UNISDR says Google has opportunity to save lives
Sendai, Japan, 2 July 2012 - The UN Secretary-General’s Special Representative, Margareta Wahlström, today called on Information and Technology firms to help save lives and protect assets in vulnerable communities by offering greater support to early warning systems and disaster risk management.
Speaking in Japan at the Google-hosted event, Big Tent: The Role of Technology in Disaster Preparedness and Relief, Ms. Wahlström who heads the UN Office for Disaster Risk Reduction, UNISDR, said: “Experience shows that early warning messages save lives if people receiving the message know how to act - what to do when the emergency strikes.
“There is an opportunity for Google and other providers of information to make themselves part of the chain of education and awareness raising that is necessary to reach all people in exposed and vulnerable regions and to save lives. In a number of high risk countries, 90 percent of the people have a cell phone, and only 10 percent have internet access. Innovative partnerships will overcome this gap.”
She pointed out that the internet combined with technologies such as Geographic Information systems makes it possible to better understand hazards, and, in particular, the growing exposure and vulnerability of cities to disasters and risks.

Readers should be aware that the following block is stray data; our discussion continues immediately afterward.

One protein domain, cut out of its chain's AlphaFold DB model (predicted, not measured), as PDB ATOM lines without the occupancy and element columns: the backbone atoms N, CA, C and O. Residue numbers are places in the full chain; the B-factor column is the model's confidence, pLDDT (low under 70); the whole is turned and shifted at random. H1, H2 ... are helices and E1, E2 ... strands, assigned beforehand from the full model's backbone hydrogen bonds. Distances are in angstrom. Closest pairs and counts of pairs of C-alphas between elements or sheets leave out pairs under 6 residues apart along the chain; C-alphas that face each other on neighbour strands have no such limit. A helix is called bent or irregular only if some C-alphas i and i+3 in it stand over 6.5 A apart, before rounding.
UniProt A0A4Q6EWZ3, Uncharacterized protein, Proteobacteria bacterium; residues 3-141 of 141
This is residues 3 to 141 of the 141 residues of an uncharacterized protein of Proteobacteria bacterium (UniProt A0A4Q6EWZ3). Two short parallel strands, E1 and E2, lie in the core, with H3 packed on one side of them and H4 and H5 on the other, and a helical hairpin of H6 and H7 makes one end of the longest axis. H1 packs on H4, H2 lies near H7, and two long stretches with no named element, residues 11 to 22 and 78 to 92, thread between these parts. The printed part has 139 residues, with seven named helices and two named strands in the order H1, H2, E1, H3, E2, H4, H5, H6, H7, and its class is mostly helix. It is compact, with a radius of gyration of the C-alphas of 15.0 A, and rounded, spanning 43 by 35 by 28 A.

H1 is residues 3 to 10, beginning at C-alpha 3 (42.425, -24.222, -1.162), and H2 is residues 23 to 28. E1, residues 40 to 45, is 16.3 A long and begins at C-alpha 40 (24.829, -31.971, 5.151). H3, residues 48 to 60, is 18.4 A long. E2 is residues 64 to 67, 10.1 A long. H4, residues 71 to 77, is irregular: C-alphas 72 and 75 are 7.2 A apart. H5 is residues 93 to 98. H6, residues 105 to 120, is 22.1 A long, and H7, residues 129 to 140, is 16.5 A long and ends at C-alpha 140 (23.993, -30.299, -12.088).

“Easy access to applicable risk assessment and hazard mapping is critical to offer citizens the choice to take decisions on their own safety and how to protect their assets. Partnerships with Google and other e-providers as well as the insurance industry will speed up the availability of such critical information,” she said.
Ms. Wahlström said that over the last 30 years, Asia has experienced 5,000 major weather-related catastrophes, more than any other continent over the same period and had also suffered 51% of the world’s fatalities from natural catastrophes. And the bulk of the record $360 billion economic losses from last year, some 80%, had occurred in Asia.
Greater investment in resilient infrastructure was required if the region was to cope with the fact that GDP exposure to flood is now eight times higher than it was in 1970.
Five Asian countries, Bangladesh, India, Philippines, Vietnam and Pakistan all feature in the highest risk category of a recent survey of countries at “extreme risk” from natural hazards.
She cited the floods in Thailand as an example of high exposure due to the pattern of economic growth. The Chao Praya basin which drains in Bangkok covers 30% of Thailand’s land area and is where 40% of the population lives. It also where 66% of total GDP is generated and where 78% of people find work.